Gestational age at birth is a strong predictor of ill health throughout childhood, a new study finds.
The TIGAR study analysed hospital admission data for more than a million children born in England in 2005-2006. The study, which was published today in the BMJ found that children born early (less than 37 weeks gestation) had more hospital admissions than those born at full term (around 40 weeks) – in general, the more preterm you were, the more hospital admissions you had. Even children born a few weeks early had more hospital admissions than those born at full term.
The effect of gestational age on hospital admissions became smaller as the children got older but it did not disappear - there was still an effect even at age 7-10 years. Infection was the most common cause of hospital admission at all ages so strategies aimed at the prevention and management of childhood infections is important, particularly in children born preterm.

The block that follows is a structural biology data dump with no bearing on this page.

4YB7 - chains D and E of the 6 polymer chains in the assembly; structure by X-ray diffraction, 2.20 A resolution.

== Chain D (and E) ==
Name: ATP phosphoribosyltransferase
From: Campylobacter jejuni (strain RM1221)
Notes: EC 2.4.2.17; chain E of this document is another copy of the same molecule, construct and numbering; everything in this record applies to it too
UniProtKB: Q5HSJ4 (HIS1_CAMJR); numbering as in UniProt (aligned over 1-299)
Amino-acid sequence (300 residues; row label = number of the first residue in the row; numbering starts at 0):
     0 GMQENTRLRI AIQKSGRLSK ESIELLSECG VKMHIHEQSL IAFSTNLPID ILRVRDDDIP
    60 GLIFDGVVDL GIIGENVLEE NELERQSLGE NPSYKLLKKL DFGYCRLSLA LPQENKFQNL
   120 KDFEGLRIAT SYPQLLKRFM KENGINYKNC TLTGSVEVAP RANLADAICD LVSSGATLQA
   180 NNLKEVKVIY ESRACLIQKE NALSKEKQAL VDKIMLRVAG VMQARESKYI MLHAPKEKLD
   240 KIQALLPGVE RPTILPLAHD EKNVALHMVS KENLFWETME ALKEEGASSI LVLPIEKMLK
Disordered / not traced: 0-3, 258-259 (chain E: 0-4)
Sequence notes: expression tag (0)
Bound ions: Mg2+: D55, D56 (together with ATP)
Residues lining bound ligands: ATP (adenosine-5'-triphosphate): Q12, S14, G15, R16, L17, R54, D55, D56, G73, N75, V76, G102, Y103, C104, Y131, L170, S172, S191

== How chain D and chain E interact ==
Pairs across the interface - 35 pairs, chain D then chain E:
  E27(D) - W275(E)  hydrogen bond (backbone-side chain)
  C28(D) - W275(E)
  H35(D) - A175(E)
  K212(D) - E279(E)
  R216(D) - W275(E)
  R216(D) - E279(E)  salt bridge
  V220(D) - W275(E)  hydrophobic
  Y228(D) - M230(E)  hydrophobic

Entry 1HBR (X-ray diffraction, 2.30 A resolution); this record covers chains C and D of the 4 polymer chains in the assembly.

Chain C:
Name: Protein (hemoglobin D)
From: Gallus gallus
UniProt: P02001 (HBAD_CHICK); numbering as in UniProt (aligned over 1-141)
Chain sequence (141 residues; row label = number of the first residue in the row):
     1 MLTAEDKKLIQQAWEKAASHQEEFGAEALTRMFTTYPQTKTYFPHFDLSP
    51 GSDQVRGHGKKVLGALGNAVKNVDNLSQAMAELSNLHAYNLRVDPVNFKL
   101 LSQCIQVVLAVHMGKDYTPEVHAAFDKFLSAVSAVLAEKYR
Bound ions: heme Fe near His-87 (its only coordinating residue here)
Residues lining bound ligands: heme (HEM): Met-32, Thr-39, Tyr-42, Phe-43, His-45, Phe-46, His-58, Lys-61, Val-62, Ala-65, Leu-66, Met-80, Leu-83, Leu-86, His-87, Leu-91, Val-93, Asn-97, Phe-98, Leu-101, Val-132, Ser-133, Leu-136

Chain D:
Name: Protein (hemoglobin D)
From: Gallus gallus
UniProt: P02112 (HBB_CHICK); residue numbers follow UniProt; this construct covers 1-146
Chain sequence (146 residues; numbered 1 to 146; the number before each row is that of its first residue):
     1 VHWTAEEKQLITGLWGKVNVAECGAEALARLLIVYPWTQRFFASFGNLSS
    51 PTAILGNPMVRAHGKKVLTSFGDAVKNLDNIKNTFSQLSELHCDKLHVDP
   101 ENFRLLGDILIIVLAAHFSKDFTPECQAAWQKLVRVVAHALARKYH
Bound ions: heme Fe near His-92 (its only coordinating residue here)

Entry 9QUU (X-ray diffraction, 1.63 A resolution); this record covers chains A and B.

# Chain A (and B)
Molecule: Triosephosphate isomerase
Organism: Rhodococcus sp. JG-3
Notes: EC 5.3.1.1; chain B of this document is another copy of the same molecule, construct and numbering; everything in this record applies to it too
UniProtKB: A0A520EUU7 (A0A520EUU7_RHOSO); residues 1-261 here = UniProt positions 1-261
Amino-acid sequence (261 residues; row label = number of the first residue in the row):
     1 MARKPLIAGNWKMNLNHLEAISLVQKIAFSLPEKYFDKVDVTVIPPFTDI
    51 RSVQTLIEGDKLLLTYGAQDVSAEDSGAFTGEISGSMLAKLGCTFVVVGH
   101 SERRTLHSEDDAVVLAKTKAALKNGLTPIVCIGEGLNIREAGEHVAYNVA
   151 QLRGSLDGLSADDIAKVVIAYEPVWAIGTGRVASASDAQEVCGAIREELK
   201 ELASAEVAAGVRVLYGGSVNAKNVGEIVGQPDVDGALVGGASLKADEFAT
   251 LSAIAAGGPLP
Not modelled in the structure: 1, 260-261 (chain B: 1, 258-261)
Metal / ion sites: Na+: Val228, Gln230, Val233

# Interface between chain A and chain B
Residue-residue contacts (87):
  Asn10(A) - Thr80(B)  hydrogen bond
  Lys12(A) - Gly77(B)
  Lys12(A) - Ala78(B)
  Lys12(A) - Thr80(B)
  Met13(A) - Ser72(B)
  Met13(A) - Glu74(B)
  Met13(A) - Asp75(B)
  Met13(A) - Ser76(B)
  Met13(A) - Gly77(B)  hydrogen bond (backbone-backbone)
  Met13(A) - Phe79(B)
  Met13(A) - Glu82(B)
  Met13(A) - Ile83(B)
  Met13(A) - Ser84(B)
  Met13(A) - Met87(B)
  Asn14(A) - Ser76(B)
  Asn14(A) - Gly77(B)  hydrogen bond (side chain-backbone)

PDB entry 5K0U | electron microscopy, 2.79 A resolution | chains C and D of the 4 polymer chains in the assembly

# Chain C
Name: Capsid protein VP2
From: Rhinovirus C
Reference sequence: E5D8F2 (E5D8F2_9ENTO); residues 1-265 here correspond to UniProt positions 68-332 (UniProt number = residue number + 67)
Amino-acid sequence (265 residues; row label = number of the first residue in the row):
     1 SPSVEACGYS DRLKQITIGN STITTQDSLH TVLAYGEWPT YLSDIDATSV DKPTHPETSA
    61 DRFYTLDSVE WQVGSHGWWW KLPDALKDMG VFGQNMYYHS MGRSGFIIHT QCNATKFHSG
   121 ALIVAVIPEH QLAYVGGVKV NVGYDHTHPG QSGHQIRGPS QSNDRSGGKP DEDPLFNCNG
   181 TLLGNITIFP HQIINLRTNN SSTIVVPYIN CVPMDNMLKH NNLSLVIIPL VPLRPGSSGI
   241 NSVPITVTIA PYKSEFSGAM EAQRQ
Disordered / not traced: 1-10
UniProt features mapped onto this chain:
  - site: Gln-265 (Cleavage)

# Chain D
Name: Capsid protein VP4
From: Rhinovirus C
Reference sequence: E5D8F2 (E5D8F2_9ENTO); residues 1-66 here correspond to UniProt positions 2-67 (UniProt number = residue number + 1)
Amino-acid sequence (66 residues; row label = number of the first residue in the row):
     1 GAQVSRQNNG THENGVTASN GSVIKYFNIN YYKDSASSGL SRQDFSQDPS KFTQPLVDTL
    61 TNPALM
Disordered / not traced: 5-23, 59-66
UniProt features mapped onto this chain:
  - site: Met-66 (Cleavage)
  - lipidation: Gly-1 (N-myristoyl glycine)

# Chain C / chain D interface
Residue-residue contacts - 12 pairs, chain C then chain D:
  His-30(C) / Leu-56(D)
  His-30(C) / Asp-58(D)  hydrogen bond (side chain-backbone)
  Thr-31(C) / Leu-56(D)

Many preterm births cannot be avoided. For example, if there are concerns about the wellbeing of the mother or baby during pregnancy, it may not be appropriate to delay the birth. But if this decision is not clear cut, then it is important to weigh up the risks associated with delaying the birth with the risks associated with being born early.